Effect of clinical breast examination training on practitioner's perceived competence

Ronald J. Iannotti, Lila J. Finney, Alice Anne Sander, Jessica M. De Leon

Research output: Contribution to journalArticlepeer-review

10 Scopus citations


Effective clinical breast exam (CBE) training should not only improve screening technique but also reduce barriers to performing CBE by increasing perceived competence and self-efficacy. Using the vertical strip technique with silicone breast models and live patients, 4-day CBE training sessions were provided to 34 nurse-practitioners. Trainees perceived a significant decrease in the size of breast lesion they could detect after training (P < 0.0001). The size of the detectable lesion reported prior to training was correlated with the years of CBE experience (P < 0.05); however, the size of the detectable lesion after training was not significantly related to previous CBE experience. Trainees with less CBE experience prior to training reported greater improvement in the ability to detect smaller lesions (P < 0.05). Results indicate a significant CBE training effect on perceived competence, and suggest that nurse practitioners from all levels of experience can benefit significantly from CBE training.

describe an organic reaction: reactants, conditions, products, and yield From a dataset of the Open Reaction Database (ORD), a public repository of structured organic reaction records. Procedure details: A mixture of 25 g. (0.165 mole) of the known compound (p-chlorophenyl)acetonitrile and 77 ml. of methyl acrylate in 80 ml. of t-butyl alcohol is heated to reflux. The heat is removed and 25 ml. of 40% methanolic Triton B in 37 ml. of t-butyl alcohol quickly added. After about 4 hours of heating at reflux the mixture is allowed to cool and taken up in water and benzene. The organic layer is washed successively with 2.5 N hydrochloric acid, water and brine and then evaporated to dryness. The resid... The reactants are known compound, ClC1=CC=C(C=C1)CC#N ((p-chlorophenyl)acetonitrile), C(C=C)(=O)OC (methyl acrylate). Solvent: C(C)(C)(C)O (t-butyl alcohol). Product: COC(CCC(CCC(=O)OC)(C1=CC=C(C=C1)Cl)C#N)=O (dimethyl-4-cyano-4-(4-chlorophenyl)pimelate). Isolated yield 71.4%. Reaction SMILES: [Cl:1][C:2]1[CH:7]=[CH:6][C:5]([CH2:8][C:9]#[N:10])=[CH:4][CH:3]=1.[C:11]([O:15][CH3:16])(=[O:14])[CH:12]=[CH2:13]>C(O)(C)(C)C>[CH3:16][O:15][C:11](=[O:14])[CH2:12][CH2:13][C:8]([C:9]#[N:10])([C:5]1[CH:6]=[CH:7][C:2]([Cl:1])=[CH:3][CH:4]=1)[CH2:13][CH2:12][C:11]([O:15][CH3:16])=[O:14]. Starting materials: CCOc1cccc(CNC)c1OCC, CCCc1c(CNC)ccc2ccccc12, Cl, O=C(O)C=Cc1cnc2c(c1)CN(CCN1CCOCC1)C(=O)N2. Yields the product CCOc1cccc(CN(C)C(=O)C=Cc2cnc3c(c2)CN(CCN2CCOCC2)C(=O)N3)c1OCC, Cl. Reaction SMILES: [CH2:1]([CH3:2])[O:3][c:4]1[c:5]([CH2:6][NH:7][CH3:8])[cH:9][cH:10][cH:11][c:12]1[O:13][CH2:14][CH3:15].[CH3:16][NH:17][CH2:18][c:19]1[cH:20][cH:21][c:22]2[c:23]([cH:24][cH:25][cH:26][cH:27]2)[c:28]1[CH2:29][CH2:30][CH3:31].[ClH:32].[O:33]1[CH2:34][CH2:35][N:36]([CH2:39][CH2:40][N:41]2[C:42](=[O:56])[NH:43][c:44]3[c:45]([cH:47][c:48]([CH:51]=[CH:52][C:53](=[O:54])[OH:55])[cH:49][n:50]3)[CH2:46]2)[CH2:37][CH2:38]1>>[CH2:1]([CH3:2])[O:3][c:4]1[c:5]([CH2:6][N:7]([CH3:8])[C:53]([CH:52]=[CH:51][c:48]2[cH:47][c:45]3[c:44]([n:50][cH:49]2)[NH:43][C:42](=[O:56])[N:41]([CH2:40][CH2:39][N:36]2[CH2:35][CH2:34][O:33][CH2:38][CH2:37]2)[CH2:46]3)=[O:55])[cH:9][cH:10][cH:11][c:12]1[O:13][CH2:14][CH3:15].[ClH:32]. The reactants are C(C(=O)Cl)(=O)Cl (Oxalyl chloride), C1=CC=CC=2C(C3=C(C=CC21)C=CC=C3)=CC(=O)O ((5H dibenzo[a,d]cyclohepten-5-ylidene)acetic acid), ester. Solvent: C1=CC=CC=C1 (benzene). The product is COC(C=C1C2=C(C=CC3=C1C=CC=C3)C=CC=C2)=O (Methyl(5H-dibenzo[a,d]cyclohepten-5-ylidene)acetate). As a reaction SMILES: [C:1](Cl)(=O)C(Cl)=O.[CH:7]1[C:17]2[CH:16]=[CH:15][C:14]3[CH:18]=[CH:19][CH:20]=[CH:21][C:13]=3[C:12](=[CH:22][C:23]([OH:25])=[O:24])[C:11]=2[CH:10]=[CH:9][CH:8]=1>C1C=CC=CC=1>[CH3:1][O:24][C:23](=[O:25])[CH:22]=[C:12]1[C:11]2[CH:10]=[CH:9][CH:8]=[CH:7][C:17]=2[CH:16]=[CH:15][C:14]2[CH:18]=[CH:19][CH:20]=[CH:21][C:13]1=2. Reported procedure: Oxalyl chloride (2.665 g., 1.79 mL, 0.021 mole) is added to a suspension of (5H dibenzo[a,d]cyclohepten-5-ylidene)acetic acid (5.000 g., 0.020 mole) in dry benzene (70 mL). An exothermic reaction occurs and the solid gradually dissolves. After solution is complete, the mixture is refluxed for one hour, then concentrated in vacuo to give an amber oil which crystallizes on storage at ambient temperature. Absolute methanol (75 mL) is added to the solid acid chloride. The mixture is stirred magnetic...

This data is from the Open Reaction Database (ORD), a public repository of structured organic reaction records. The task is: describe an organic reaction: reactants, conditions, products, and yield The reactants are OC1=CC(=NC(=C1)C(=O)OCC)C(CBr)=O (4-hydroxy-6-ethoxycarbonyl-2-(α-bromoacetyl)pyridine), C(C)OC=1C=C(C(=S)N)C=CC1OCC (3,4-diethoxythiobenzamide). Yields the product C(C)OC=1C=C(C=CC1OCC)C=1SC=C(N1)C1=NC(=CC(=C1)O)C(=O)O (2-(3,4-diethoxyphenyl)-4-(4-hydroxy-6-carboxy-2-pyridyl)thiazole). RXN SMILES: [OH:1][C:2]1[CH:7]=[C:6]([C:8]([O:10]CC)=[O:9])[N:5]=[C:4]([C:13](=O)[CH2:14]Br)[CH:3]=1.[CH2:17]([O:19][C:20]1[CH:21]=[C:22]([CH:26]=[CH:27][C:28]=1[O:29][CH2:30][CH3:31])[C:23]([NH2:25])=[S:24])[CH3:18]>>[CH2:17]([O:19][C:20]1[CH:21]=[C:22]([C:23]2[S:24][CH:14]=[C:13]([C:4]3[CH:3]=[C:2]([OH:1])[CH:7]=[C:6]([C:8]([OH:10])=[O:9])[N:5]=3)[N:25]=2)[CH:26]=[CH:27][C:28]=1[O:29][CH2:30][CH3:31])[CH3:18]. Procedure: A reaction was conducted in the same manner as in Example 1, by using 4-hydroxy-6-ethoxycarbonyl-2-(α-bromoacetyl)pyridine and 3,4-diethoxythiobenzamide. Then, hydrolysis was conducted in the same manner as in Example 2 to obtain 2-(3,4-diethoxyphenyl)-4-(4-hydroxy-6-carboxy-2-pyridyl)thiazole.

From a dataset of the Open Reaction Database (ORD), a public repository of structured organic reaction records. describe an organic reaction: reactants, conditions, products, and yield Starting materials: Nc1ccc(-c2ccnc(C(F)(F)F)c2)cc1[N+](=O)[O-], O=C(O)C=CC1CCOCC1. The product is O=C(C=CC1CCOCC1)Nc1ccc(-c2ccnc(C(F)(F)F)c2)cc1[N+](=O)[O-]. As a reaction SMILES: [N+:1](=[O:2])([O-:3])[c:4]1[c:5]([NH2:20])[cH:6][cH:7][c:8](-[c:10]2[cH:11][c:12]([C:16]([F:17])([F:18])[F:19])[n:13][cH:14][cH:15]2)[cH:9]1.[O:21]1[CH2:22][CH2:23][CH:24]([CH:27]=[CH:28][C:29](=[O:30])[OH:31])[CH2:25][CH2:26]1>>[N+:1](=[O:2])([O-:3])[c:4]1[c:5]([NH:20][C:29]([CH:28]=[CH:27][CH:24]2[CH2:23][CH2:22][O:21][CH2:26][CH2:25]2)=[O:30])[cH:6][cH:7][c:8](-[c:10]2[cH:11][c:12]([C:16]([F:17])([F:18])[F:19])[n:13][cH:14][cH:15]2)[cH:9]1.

Original languageEnglish (US)
Pages (from-to)146-148
Number of pages3
JournalCancer Detection and Prevention
Issue number2
StatePublished - 2002


  • Breast lesion detection
  • CBE experience
  • Clinical competence
  • Health education
  • Health promotion
  • Physical examination
  • Prevention and control
  • Self-efficacy

ASJC Scopus subject areas

  • Oncology
  • Cancer Research


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